Advertisement
YOU ARE HERE: LAT HomeCollections

A lost world

The Eaves of Heaven A Life in Three Wars Andrew X. Pham Harmony Books: 302 pp., $24.95

June 15, 2008|Richard Eder | Richard Eder, a former Times book critic, was awarded a Pulitzer Prize for criticism in 1987.

ONLY ITS loss defines a golden age. Andrew X. Pham's story of Pham Van Thong, his father, is ostensibly one of devastation. A young Vietnamese loses his ancestral home in the north, flees with his family, first to Hanoi and later to Saigon, endures bloody fighting as an unwilling conscript in the South Vietnamese army, flees once more when the Communists prevail, is arrested and undergoes a year of harsh re-education digging irrigation ditches before being released. Yet "The Eaves of Heaven" is a work of radiance. In some ways, it resembles that supreme recollection of a world lost to history's depredations, "Speak, Memory," in which Vladimir Nabokov summoned up his pre-revolutionary Russian boyhood.

Pham writes in an introductory note that "Eaves" is not a memoir, yet it fits his definition of one: "our love letters and our letters of apology, both." But it takes a highly unusual form: The "our" refers to something more than a collaboration of father and son; it is a fusing of "as told to Andrew" and "as told by Andrew." "I have lent his life stories my words," Pham writes. "The perspectives and sentiments within are his." The "I" throughout is the father's. And since a memoir is the past distilled through voice and sensibility, this is a double distillation: letters of love and apology squared.

Thong's family was landed aristocracy that went back five generations in the Red River Delta. His uncle Pham Van Thuan, head of the clan, was the local magistrate, owner of one of two cars in the province and one of two clocks in the village. "Neither was used to tell the hour. For that, there were the crows of the cock, the height of the sun, and the length of one's shadow." Long ago and far away, yet it was 1940 -- for Thuan, a time of presages: "A crow . . . had alighted in his courtyard and stared into his audience hall." Weeks later, "World War II would reach the Red River Delta on the heels of the Japanese army and mark the downfall of our clan."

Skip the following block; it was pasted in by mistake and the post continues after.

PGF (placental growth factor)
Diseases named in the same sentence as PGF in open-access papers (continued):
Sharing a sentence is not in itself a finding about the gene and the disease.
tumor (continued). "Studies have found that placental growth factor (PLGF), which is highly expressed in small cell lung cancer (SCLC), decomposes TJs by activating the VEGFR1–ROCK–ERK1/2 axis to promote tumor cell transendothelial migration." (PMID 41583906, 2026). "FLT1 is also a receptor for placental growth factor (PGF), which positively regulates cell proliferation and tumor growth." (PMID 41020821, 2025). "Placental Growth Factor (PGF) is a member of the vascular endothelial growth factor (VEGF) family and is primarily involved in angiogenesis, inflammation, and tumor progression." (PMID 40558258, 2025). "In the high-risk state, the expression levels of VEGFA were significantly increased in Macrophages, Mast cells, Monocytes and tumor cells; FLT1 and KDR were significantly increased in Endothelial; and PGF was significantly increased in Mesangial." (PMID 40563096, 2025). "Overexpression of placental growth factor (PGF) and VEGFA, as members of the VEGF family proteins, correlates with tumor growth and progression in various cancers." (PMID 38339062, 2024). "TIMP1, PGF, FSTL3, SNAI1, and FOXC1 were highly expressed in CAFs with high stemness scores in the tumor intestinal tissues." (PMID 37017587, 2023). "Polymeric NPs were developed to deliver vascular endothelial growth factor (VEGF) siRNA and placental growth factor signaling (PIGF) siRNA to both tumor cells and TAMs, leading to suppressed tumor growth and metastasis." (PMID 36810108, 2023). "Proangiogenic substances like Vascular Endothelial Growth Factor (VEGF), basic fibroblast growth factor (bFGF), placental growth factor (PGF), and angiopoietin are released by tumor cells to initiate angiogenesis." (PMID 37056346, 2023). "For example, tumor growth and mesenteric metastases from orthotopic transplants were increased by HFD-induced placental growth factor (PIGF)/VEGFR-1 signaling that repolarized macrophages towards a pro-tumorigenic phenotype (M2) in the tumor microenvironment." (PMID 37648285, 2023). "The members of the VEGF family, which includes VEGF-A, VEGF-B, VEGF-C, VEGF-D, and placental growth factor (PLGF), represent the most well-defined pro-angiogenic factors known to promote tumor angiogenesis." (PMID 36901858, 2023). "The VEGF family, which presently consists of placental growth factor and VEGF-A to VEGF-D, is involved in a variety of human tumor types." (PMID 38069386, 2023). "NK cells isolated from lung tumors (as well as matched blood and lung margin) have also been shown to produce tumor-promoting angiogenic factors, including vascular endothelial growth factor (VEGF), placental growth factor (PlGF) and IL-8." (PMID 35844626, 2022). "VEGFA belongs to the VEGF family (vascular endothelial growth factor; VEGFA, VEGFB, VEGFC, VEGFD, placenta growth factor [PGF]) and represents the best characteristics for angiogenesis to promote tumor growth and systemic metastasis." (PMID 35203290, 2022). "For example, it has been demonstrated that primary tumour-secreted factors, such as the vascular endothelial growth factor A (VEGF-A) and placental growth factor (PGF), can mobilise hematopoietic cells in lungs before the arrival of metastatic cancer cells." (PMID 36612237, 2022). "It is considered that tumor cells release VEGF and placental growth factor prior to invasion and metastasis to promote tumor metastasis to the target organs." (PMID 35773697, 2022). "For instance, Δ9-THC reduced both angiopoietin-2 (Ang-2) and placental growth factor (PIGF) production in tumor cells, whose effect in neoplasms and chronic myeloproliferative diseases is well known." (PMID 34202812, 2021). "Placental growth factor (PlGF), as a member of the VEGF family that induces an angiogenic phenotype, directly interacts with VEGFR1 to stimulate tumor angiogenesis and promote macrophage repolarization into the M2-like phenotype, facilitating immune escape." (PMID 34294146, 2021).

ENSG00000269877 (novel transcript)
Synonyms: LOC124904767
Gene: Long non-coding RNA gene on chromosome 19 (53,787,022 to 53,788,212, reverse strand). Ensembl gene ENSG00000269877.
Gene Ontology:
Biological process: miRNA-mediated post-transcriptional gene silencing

The heavenly eaves of the title, according to Thong's mother, alternate good fortune with bad. Thong (through his son) brings out pain and sometimes horror as he describes the family's struggles during the Japanese occupation, the return of the French, the rise of the communist Viet Minh, the flight south and his own ordeals thereafter. But as with Tolstoy's war and peace, darkness, intrinsically formless, gets shape and vividness from the light playing through it. It flickers from the chapters that recount Thong's idyllic childhood memories and the crows that alit among them: inexplicably then, in retrospect all too evidently. Thuan's crow fulfilled its mission: As an official, however just, and the province's second largest landowner, however benevolent, he was an early target of the Viet Minh. Riding to court, "the last magistrate" was shot dead.

Then there was Vi. During the Japanese occupation, the Phams, still prosperous and feeding hundreds of starving villagers, found a dying boy. They nursed him to health; then, as a teenager, he ran off to join the Viet Minh forces fighting the French. In 1948, Vi reappeared, now a clandestine operative sent to arrange delivery of food to the Viet Minh fighters, telling the fascinated children of heroic battles against the French. But he had another role: leading an assassination unit against those suspected of helping the rival Nationalists. One of its victims was Uncle Uc, a beloved teacher, who was seized, interrogated and coldly executed. (The description, brilliantly chilling, is one of several passages in which Thong's recollection gives way to Andrew's fictional reconstruction.) The year before, it was the French whose horror overran the village. A unit led by Mohammed, a sadistic Algerian, arrived to hunt out Viet Minh sympathizers. Discovering a peasant in a haystack, Mohammed pronounced him guilty for hiding, threw him a machete, ordered him to fight and cut him to pieces with his saber.

Advertisement
Los Angeles Times Articles
|
|
|